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Where Do Great Pitch Decks Come From?

This question originally appeared on CoFoundersLab: Where do great pitch decks come from?

Answer from Matthew Stroul, Technical Project Manager at IPsoft


The problem with pitch decks is that they must be guided presentations in order to tell your story, regardless of whether you’re pitching a new business or a new concept to an existing business. If you include too much information, story arc or problems you are solving, you risk losing decision makers in details or giving someone enough information to replicate your idea. Bloated decks are unmanageable decks.


What I have found works best is breaking down your deck by the needs of your audience and creating multiple pitches starting with an elevator pitch and culminating in a high-level menu that includes a business prospectus and a due diligence-laden and finessed business plan.


Let's break down needs vs deliverable:


Elevator Pitch

  • If you cannot say what you are doing in 15-30 words, you have not mastered it yet.  Your elevator pitch is the problem you are solving and how you and your team will solve it.
  • You have seconds to convey competence in taking on the challenge of solving a problem. Choose your words wisely; they will live on. Your investors or leadership will use these words to continually sell this solution.


Read the full discussion on CoFoundersLab


Introductory Pitch (Statement of Authority)

  • Here’s a method for deconstructing the core information every capital investor or leader needs in order to accept you as the best person to address the problem and execute the solution. This is called a PITCH MENU.
  • The pitch menu is a two-page PDF or double-sided 11x17 menu that people can take with them from your expo booth, business lunch or passing conversation. The pitch menu lists the bare essentials of your business and allows you to safely release information about what you are doing. The pitch menu gives principles the information they need to set up a real meeting that doesn’t start at zero.
  • An ideal pitch menu is simple, effective, and follows a hybrid of the Fortune & Crowdfunder pitch decks lensed through the Harvard School of Business - Bplan fundamentals.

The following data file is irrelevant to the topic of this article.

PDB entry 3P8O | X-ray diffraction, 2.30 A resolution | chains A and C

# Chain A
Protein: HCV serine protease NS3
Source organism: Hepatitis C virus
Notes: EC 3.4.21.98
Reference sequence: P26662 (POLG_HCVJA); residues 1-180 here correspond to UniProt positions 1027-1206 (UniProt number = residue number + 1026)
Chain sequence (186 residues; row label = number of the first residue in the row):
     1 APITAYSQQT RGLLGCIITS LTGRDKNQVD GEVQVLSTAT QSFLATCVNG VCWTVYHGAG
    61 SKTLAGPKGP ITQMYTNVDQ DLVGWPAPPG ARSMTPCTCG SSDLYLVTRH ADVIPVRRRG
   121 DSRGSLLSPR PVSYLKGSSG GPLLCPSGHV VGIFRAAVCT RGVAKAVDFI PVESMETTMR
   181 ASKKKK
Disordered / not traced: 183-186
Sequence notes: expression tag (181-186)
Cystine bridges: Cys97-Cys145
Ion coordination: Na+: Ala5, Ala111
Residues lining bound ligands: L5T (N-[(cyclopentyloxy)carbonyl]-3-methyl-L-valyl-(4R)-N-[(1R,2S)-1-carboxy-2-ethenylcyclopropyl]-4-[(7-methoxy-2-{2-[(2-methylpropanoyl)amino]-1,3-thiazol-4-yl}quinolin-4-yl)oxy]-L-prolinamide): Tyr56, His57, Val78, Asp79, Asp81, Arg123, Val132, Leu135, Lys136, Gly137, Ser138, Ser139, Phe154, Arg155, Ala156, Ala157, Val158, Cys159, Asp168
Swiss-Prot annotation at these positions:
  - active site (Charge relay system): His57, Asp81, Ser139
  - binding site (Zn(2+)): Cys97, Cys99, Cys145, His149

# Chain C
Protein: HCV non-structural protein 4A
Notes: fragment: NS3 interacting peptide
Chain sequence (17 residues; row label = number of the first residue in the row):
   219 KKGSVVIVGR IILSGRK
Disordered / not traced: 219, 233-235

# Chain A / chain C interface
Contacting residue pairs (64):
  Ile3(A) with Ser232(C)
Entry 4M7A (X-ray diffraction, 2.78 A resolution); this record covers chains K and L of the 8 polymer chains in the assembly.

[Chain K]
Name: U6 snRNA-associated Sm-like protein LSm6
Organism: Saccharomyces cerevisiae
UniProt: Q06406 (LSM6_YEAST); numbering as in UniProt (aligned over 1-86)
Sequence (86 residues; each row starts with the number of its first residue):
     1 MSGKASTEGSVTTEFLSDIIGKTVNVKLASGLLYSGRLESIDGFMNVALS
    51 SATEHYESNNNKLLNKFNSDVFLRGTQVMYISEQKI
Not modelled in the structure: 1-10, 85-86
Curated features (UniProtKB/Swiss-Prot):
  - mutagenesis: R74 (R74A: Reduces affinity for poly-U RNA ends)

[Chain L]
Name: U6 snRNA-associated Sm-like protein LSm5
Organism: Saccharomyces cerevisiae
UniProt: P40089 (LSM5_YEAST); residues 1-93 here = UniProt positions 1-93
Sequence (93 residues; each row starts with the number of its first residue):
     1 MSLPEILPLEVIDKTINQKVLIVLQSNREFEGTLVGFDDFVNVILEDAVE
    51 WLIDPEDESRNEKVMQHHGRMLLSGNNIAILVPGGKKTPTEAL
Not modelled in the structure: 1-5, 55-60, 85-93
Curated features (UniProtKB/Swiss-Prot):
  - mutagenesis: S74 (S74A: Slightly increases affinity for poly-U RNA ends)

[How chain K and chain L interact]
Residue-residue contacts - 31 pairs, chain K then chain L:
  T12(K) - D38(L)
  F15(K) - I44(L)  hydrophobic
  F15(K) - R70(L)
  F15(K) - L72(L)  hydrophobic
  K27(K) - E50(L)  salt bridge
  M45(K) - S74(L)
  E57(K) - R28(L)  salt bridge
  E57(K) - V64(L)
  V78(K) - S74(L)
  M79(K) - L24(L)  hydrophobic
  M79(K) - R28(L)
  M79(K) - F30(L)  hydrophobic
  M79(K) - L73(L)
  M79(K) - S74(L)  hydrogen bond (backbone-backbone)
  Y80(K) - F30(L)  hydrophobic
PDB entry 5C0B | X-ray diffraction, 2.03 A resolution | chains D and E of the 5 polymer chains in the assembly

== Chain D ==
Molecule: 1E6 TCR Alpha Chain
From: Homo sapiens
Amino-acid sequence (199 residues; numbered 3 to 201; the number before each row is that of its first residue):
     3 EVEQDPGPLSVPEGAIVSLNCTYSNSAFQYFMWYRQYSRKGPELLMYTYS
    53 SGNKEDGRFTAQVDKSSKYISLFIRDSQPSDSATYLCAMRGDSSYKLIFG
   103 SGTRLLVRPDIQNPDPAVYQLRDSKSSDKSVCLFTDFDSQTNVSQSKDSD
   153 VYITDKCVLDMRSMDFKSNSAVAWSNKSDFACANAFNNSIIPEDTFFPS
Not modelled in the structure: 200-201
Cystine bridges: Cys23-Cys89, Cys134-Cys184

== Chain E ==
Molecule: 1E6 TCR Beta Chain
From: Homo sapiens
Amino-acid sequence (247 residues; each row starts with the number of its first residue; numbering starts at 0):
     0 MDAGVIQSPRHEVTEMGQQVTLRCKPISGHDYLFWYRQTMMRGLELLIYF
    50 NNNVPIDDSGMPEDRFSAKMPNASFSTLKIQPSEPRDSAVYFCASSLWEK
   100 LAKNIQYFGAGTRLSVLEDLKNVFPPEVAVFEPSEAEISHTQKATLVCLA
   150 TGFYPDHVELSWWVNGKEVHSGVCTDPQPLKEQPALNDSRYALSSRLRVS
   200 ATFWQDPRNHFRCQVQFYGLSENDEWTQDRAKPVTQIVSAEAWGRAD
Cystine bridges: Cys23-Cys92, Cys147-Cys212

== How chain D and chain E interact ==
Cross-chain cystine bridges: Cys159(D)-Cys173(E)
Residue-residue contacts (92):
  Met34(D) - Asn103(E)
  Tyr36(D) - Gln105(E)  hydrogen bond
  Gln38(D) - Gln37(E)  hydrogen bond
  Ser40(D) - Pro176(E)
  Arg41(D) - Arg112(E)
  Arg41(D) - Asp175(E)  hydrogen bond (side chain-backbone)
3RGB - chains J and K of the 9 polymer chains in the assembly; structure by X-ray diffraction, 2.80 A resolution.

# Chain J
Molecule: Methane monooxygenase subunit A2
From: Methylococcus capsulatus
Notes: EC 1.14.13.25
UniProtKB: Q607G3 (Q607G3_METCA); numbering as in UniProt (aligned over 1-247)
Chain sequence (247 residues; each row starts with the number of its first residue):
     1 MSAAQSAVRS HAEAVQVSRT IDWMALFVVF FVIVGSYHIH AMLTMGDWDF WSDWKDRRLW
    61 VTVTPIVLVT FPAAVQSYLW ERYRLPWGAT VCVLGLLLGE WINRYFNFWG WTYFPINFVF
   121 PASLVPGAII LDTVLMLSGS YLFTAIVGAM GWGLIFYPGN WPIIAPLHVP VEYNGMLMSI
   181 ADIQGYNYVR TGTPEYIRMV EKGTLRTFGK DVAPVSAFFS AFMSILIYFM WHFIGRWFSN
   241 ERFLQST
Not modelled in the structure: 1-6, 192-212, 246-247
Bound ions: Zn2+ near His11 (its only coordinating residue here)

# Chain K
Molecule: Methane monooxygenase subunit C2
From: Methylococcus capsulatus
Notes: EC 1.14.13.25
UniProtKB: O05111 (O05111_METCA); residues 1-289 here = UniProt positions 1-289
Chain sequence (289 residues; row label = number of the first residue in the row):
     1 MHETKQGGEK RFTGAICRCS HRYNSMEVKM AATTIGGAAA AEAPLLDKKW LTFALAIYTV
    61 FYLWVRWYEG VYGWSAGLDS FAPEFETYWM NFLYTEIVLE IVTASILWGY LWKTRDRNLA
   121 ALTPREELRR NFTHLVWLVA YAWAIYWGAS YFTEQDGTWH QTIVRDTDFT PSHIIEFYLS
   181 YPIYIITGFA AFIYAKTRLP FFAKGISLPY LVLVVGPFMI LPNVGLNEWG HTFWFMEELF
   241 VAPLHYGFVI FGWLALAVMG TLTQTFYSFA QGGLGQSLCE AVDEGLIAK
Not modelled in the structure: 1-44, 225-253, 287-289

Fundamentals Pitch (Business Prospectus)

  • This is the full presentation. For this to be worth your and your audience’s time, it needs to be complete.
  • THis is the deck most people think about when they worry or panic about having to ask for money from investors or leaders.
  • You cannot produce this deck if it does not include three years of due diligence and market forecasting. You should hire a designer to produce the deck for screen and print. Style matters, and you should never share the deck unless you’re using it in a meeting.
  • The deck should follow the Fortune & Crowdfunder templates available on those sites.
  • The more you think, act and present yourself like you have a viable product that helps customers, the more problems you will be able to solve for your customers.

Business Plan

  • Your business plan is not a deck.
  • Your business plan is not a Microsoft Office template.
  • Your business plan MUST be designed to be read easily by anyone.
  • Your business plan MUST contain project controls.
  • Your business plan MUST be visually stimulating but not distracting.
  • Your business plan must be able to be read by senior level leaders who can take the words and immediately put them into action.
  • Your business plan WILL be a living document that will grow over time.


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Where do great pitch decks come from? originally appeared on CoFoundersLab — the place to connect, meet, and collaborate with like-minded entrepreneurs.



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